By Robin Ballenger –
I know we Unitarians pride ourselves on our analytical thinking habits, but I will say right up front that my spiritual practices are not rational. Really, they are not even practices. They arise out of two cherished long-ago places, and are a mixture of my Cherokee grandmother and my camping days in Minnesota. They make no sense even to me, and I share them with some discomfort.
My Dad’s mom was a full-blood Cherokee, living in two worlds. She married my Anglo grandfather and moved from my family’s original land allotment in White Oak, Oklahoma to Tulsa. Always torn between two cultures, she lived the life of a society matron in Tulsa, and went back to White Oak for Stomp dances, ceremonies and the family that did not trust her new white ways. I remember driving with her from Tulsa for the Green Corn dance, watching her become more Native with each mile. Her hair came down, she put on her moccasins, she became freer. From her I learned as a very young child that I should hide that Native heritage the way she hid her medicinal plant garden behind the garage in Tulsa.
I still grow a few of her plants in my backyard beds, but I cannot remember how to properly dry them and make them into healing agents. I still go to Stomp for Green Corn in the summer, and feel the generations moving in my legs. I remember the Cherokee value of Balance, that a life must be balanced with its surroundings and that a life out of balance brings destruction and heartache. I feel closest to that balance when I am walking as the day moves to evening. That is a crucial spiritual practice for me.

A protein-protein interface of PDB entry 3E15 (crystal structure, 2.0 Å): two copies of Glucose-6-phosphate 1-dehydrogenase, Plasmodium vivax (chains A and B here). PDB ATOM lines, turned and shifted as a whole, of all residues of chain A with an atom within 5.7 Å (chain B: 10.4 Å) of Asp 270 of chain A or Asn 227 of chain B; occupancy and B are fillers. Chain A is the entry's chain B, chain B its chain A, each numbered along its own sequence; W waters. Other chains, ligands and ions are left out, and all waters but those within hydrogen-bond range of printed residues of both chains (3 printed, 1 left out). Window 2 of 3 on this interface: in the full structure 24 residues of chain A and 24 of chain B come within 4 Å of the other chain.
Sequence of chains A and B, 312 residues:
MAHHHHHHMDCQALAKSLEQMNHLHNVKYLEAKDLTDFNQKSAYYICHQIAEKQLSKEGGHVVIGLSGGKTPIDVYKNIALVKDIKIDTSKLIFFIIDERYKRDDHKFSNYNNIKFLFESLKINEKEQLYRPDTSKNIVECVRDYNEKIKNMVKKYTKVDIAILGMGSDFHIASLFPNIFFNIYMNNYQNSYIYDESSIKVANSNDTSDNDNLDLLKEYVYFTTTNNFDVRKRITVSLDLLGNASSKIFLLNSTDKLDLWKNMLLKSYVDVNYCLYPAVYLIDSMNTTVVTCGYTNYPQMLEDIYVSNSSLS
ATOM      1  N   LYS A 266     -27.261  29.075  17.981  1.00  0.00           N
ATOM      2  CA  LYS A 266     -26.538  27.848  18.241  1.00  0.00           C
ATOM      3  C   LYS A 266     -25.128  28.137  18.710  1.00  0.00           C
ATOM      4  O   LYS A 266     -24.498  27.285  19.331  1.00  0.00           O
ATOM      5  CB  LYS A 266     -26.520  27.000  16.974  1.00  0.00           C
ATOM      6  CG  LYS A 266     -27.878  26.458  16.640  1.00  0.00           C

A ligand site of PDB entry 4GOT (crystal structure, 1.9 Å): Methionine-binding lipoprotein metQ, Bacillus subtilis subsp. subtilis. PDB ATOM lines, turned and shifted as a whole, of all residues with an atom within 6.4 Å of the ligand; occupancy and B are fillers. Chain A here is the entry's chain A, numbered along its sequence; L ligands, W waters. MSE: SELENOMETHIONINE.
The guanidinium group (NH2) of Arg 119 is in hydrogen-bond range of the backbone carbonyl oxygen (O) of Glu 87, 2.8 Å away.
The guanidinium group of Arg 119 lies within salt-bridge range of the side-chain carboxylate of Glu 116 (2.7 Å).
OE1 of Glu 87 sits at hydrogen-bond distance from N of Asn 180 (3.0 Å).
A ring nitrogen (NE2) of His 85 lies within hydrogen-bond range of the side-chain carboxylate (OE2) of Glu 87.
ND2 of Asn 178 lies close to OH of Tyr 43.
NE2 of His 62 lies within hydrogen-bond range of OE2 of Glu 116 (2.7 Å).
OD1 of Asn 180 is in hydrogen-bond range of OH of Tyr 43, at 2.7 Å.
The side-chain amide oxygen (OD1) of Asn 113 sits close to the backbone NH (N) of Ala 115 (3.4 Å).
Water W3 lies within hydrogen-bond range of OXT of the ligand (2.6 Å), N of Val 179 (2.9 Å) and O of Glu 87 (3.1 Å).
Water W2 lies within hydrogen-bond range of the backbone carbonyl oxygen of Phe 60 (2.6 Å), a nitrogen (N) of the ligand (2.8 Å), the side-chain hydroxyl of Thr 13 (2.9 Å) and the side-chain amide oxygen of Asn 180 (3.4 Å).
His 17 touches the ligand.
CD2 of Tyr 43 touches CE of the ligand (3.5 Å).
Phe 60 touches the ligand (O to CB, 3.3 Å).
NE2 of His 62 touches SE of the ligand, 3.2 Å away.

My second spiritual practice, and I use the term loosely, is my way of measuring the worth of my actions….how I evaluate how I am doing as I move through the world.
I have never understood religion. I have felt awe, and I have experienced Grace, and I try to live a good life, but religion eludes me. Even as a child, when my friends were taking first communion, learning what Presbyterians or Methodists or Jews believe, or wearing crosses around their necks, I was baffled. I tried so hard to “get it.” I was troubled by my failure to grasp religion, because I wanted a code to live by, a set of beliefs to guide my life.
I found my set of beliefs as a summer camper in the Minnesota Northwoods. One rainy afternoon, I stood in the lodge by the fireplace. There, hanging crooked on the wall, was a framed copy of The Campers’ Code. The frame was dusty and battered, and it looked to be generations old. This was certainly not a promising place to “find religion.” But as I idly started to read through the cracked glass, I began to understand that here might be my own code, one that could guide me into my future. I remember still the peaceful feeling that came over me.
I am now 70, many decades past that rainy afternoon, and to this day I carry a copy of The Camper’s Code in my wallet. At crucial crossroads I take it out and reread it to show me the way. Many would say the Campers’ Code lacks the sophistication to be of use in today’s wild-paced world. I would disagree. It is all there in the Campers’ Code, everything I have needed.
These two taproots, my Native heritage and the code of conduct I learned long ago at camp, have given me a strange bedrock upon which to build a life. But there are many kinds of lives, and I am grateful that I can sit here and write this, and know that at All Souls, mine might not be the strangest.